- Apprentice Lawyer
- Legal Jobs
Rajesh Narain Gupta
A lawyer is a specialist who is expected to choose words carefully and write in a language that is understood by the reader easily. Perhaps the secret lies in what not to write than in what to write. Most of the legal documents are used or applied after many years of their execution, in the event of a dispute or if an interpretation is required or in testamentary documents where the assets are to be distributed to the beneficiaries. Any lacuna, discrepancy or complexity in legal writing can be fatal. It is unfortunate that parties suffer due to poor drafting skills of lawyers.
Lord Neuberger of Abbotsbury, former President of the Supreme Court of the United Kingdom, has famously said that judges themselves need to change the way they write – or risk losing the public’s confidence in the entire justice system.
“It is not realistic to expect that every Judgment could be understood by everyone: human nature, the complexities of modern life, and the intricacies of the law do not permit that“, he said. “However, if we are to maintain public confidence in the justice system, judges must make their Judgments as accessible as possible, particularly to members of the public and litigants-in-person.”
He further remarked that the fact that legal professionals are trained to read judgments is no excuse for poor Judgment-writing. Reference to lawyers, judges, and academics is myopic; they are only part of the audience; “the public are the real audience”.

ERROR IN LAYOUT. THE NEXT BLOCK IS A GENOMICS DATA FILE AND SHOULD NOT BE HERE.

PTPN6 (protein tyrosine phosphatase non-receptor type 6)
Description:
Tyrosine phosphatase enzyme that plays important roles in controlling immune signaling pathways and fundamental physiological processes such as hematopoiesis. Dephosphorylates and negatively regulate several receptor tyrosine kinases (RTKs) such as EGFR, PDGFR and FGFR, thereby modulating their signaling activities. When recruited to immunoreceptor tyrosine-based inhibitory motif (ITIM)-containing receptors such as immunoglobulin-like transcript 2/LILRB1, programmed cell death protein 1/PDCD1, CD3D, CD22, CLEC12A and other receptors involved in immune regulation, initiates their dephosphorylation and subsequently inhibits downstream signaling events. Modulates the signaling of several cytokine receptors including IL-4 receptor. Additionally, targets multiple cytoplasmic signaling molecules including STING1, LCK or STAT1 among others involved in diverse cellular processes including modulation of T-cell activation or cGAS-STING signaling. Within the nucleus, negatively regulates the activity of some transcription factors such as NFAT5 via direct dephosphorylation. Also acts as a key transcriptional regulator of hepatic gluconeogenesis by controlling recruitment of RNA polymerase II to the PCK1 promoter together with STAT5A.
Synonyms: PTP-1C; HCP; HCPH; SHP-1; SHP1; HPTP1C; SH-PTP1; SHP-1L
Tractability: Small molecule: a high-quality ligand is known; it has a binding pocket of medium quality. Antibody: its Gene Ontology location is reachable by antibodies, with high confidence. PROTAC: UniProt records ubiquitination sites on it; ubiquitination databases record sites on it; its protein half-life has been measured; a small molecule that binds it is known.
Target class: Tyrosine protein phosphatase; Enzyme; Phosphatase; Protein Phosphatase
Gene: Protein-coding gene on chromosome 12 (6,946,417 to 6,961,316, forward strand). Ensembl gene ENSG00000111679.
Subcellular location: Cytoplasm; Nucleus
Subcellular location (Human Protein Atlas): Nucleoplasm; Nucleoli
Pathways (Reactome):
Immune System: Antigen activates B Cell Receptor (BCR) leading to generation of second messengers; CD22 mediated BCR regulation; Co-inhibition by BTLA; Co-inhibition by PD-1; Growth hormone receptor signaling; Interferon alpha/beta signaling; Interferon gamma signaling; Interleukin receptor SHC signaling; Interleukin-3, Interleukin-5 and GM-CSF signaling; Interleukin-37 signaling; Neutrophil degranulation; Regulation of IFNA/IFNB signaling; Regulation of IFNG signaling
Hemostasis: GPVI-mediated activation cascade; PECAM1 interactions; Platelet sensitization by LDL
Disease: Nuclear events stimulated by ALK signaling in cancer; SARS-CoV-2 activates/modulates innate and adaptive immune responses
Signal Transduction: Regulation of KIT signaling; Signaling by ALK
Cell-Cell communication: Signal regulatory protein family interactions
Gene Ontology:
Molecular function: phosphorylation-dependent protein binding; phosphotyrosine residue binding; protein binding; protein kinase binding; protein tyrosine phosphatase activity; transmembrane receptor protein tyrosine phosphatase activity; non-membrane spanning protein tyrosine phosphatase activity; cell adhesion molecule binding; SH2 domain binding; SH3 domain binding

Effective writing is critical in the legal profession. Notably, in the conference of Vice-Chancellors of National Law Universities on Legal Education Reforms held at New Delhi in 2018, an important point which emerged was the need for law students in India to be trained in drafting skills.
There is an old Chinese proverb, “The best time to plant a dream was twenty years ago. The second- best time is now.”
For those of us who have not yet acknowledged the usefulness of good legal writing, The Art of Legal Writing is an awakening call. I am delighted to see this book by Richa Kachhwaha, which to my mind is an astounding work. It will help law students, young lawyers as well as eminent members of the Bar and the Bench to appreciate the importance of writing, and to understand the modern trends in legal writing. This book will be particularly valuable for vast majority of students in law colleges across India.
The opening chapter of the book addresses the fundamentals of legal writing. The author suggests legal writers to be observant, raise questions and answer them. All of this is an intrinsic part of a writer’s thought process. The author goes on to explain the ingredients of writing in a clear, concise and precise manner. Certainly, an important message for those drafting legal documents. The views of well-known legal writing experts have been shared on several occasions, which adds depth to the chapter and is insightful for readers.